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Creepy new Android ransomware installs itself, demands payment in iTunes gift cards

Android Ransomware Cyber Police iTunes

This brand new Android threat might not affect a large number of users, but it deserves some attention considering its ingenuity. Unlike other malware threats that need to fool the user to install them, this new ransomware-like attack does it automatically, without the owner of the handset knowing what’s happening. Ironically, after locking down the handset, the program demands payment in iTunes gift cards. But thankfully, there is a way to deal with it.

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Discovered by Blue Coat, the malware masquerades as a warning from the U.S. government’s intelligence agencies, and installs itself after users visit certain compromised websites, including porn domains.

Once installed, the program stops all apps and prevents the user from doing anything with the device until a payment of $200 in iTunes gift cards is completed. Luckily, unlike computer ransomware, this program does not encrypt data. That means you can retrieve your personal information by connecting the handset or tablet to a PC. Once that’s done, simply performing a factory reset would remove the threat as all data from the device is wiped out.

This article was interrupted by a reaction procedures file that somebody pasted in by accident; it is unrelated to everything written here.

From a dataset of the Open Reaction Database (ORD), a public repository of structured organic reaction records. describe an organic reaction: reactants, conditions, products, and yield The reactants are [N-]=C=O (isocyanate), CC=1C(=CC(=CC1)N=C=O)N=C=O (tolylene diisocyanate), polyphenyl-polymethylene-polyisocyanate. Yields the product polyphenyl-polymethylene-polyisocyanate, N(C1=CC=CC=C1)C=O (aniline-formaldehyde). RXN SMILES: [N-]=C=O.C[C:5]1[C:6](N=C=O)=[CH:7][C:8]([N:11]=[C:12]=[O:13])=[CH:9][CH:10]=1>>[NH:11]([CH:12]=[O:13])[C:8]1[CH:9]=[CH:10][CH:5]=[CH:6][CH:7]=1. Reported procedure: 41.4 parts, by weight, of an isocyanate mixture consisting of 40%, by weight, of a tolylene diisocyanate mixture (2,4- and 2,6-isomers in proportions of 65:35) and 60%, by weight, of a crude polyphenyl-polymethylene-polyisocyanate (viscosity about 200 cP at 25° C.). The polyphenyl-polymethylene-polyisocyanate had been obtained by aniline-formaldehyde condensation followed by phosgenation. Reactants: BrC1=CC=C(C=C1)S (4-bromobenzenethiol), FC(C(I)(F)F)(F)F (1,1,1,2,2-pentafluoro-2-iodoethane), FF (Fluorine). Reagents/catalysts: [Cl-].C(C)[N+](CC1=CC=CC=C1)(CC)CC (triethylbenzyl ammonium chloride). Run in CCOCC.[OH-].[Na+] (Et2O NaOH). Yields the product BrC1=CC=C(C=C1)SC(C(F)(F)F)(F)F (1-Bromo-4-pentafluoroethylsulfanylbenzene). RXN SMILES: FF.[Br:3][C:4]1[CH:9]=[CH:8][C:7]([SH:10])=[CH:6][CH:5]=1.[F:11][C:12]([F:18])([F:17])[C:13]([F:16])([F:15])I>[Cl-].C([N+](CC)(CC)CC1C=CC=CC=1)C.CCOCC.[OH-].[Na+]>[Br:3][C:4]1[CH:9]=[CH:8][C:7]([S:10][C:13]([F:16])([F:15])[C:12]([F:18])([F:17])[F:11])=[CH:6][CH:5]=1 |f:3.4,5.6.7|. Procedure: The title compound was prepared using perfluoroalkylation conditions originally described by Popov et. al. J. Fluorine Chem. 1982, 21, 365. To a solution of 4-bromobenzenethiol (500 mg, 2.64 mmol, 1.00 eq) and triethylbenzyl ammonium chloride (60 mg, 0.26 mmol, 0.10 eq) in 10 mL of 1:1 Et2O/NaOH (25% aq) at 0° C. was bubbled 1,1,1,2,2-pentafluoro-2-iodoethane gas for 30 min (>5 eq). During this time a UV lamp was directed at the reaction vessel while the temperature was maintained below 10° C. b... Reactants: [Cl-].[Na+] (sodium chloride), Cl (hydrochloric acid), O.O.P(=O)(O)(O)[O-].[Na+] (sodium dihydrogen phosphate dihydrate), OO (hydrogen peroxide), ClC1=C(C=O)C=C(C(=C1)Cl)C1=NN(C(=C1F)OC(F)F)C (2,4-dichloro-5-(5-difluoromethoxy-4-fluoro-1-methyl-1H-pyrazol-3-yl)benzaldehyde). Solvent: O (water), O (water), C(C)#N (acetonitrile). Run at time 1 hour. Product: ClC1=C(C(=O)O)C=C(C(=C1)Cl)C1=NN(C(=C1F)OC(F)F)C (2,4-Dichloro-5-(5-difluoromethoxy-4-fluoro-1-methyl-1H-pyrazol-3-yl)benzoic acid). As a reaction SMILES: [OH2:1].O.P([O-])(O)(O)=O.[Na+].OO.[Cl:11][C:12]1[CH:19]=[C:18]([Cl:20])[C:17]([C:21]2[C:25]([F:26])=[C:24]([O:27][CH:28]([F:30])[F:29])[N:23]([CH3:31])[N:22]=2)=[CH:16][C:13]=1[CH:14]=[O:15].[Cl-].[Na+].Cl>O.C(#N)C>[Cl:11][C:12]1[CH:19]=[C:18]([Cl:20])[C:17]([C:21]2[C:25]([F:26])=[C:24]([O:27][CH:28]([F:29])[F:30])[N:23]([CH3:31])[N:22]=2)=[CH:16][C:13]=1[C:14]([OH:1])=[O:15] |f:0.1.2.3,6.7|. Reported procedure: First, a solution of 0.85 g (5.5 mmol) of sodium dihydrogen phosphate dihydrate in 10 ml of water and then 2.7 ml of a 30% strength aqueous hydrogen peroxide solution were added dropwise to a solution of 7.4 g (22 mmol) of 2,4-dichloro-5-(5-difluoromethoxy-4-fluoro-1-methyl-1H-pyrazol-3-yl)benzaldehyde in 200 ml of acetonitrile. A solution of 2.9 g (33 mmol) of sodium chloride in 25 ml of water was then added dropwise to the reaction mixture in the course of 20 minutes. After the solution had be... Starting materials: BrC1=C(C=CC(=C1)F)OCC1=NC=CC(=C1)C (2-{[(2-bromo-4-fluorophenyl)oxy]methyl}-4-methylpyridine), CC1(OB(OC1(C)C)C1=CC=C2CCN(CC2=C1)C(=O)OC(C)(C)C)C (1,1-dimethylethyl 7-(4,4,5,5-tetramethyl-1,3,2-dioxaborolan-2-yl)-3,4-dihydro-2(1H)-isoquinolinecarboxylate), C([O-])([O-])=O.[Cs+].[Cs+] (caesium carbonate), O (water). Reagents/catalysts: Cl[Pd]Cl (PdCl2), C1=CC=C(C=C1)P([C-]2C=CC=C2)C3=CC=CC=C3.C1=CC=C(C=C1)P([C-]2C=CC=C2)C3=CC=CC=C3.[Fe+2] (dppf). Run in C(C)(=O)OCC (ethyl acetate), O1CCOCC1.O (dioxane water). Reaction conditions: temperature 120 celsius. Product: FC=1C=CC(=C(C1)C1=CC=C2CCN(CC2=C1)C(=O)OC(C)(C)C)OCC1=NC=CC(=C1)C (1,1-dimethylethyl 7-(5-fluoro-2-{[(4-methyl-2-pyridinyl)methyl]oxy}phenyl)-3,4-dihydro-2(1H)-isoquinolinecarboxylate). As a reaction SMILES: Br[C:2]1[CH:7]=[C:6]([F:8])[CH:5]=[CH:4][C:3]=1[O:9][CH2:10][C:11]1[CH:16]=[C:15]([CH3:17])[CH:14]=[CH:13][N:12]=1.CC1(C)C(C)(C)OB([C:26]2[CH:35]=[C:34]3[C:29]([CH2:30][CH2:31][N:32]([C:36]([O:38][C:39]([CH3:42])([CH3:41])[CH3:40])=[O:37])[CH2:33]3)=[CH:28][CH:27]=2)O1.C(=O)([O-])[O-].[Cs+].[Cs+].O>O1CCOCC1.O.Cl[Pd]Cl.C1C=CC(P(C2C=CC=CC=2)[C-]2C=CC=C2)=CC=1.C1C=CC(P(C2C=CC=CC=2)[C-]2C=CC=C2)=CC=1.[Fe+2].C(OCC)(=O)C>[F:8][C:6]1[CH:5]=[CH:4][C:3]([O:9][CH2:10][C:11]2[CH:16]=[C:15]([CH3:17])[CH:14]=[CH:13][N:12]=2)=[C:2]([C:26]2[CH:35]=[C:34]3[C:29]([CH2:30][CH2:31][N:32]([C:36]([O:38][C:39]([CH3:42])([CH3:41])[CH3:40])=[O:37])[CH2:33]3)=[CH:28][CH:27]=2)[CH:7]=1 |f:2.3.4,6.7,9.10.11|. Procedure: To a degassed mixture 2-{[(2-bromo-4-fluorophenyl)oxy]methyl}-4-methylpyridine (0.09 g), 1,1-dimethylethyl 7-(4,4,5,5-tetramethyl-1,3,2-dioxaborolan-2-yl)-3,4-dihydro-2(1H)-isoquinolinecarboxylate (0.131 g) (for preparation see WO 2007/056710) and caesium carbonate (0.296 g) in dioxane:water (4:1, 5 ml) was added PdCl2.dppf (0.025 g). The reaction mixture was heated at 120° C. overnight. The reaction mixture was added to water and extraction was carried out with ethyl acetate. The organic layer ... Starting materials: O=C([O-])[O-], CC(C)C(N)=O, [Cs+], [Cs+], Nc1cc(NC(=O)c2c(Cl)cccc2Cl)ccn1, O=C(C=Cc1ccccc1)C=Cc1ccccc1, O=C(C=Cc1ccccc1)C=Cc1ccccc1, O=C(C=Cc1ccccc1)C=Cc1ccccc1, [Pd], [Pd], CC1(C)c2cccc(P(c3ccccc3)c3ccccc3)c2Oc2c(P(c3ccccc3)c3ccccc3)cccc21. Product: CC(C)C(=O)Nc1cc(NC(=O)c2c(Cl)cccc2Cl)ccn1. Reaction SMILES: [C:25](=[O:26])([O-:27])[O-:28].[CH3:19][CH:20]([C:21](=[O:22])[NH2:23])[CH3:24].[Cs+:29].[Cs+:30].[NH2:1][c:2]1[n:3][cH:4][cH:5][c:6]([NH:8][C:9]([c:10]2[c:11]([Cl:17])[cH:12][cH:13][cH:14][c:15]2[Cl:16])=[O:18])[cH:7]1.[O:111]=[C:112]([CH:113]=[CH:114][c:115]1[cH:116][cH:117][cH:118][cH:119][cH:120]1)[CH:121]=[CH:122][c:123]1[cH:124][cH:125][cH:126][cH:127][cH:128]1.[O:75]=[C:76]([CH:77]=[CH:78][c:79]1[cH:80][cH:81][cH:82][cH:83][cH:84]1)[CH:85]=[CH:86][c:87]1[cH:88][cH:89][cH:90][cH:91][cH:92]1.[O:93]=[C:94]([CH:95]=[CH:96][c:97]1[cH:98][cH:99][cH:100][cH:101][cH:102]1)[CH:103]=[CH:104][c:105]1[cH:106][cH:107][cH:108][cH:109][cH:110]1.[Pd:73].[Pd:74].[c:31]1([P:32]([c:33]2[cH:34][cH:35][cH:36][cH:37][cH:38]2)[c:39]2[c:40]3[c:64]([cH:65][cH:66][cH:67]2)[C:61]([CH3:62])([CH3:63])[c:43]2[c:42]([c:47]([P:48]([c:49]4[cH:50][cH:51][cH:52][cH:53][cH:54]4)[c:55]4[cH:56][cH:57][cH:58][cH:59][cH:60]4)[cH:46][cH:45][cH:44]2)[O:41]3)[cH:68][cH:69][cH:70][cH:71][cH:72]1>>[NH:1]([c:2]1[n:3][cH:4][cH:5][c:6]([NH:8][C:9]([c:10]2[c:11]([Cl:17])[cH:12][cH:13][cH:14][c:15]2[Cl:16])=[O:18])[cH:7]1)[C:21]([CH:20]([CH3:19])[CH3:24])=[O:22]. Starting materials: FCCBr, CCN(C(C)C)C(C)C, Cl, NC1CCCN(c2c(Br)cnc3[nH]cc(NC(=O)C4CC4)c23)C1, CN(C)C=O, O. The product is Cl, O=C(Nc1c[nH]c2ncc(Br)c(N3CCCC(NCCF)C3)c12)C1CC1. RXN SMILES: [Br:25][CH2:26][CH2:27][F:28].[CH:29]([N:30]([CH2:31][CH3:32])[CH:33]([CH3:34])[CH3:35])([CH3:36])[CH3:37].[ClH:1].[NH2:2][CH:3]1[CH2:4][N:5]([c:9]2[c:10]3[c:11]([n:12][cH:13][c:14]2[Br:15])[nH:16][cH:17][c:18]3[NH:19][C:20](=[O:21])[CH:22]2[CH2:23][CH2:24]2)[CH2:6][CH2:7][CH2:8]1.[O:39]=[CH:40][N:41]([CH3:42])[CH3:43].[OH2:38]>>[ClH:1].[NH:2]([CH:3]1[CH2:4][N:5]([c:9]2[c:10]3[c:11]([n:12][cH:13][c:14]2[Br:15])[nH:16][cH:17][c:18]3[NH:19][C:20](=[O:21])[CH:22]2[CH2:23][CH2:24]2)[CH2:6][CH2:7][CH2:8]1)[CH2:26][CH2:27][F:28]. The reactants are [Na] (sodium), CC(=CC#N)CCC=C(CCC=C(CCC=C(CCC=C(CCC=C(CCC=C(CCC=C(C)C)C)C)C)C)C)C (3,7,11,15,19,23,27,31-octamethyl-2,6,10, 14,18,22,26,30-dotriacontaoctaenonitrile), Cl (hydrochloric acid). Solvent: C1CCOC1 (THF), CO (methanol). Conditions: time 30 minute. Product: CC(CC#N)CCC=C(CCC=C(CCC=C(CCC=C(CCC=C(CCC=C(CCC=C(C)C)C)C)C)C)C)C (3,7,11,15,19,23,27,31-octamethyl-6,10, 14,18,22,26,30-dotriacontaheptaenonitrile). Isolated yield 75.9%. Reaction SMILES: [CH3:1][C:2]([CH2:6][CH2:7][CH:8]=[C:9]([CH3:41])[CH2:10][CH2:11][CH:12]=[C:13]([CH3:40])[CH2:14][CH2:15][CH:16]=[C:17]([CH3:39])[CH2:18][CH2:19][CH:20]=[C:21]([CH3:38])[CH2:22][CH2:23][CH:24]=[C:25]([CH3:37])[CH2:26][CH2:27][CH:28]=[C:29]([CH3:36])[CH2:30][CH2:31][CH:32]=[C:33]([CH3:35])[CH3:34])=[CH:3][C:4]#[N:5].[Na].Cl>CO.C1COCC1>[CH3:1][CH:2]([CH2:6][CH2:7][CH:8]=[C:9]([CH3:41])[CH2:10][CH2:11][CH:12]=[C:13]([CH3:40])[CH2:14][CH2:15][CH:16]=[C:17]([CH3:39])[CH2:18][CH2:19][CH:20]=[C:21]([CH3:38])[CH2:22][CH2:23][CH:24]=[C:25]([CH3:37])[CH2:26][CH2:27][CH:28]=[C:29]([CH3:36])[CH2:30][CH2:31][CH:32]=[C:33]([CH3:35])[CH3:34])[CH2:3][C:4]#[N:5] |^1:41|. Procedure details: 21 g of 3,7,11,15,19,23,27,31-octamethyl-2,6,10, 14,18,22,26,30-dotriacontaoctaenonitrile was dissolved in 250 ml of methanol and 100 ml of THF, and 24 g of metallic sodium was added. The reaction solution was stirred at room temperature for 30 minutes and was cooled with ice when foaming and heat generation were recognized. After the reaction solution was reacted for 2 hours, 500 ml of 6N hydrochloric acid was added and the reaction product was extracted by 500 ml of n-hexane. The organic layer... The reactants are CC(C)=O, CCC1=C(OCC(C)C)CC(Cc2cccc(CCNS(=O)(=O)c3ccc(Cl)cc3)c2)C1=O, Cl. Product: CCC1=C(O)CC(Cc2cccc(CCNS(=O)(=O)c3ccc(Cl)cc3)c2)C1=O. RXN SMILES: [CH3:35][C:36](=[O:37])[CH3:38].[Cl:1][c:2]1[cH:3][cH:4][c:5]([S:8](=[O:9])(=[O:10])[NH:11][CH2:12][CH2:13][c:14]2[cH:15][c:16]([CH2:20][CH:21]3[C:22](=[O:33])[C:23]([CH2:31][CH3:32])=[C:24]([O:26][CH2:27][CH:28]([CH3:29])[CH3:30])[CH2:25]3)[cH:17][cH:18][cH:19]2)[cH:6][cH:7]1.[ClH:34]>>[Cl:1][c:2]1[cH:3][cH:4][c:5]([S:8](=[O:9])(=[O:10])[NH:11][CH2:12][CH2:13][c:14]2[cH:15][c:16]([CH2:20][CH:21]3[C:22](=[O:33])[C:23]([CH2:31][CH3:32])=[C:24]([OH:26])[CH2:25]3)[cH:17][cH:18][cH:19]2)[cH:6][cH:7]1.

It’s not clear how many users the malware has affected so far, but it was first discovered in late February. Identified Cyber.Police publicly and “net.prospectus” internally, the malware works on Android devices running Android versions between 4.0.3 and 4.4.4, which means millions of devices may be exposed to the attack.

Even if you get rid of this type of malware strain, make sure you avoid shady website in the future and use a different browser than the default one that’s installed on your device. These older smartphones, tablets and other gadgets operating Ice Cream or Jelly Bean versions of Android may not be updated to more secure Android builds, which means they might be susceptible to the attack in perpetuity as Blue Coat explains.

Chris Smith started writing about gadgets as a hobby, and before he knew it he was sharing his views on tech stuff with readers around the world. Whenever he's not writing about gadgets he miserably fails to stay away from them, although he desperately tries. But that's not necessarily a bad thing.

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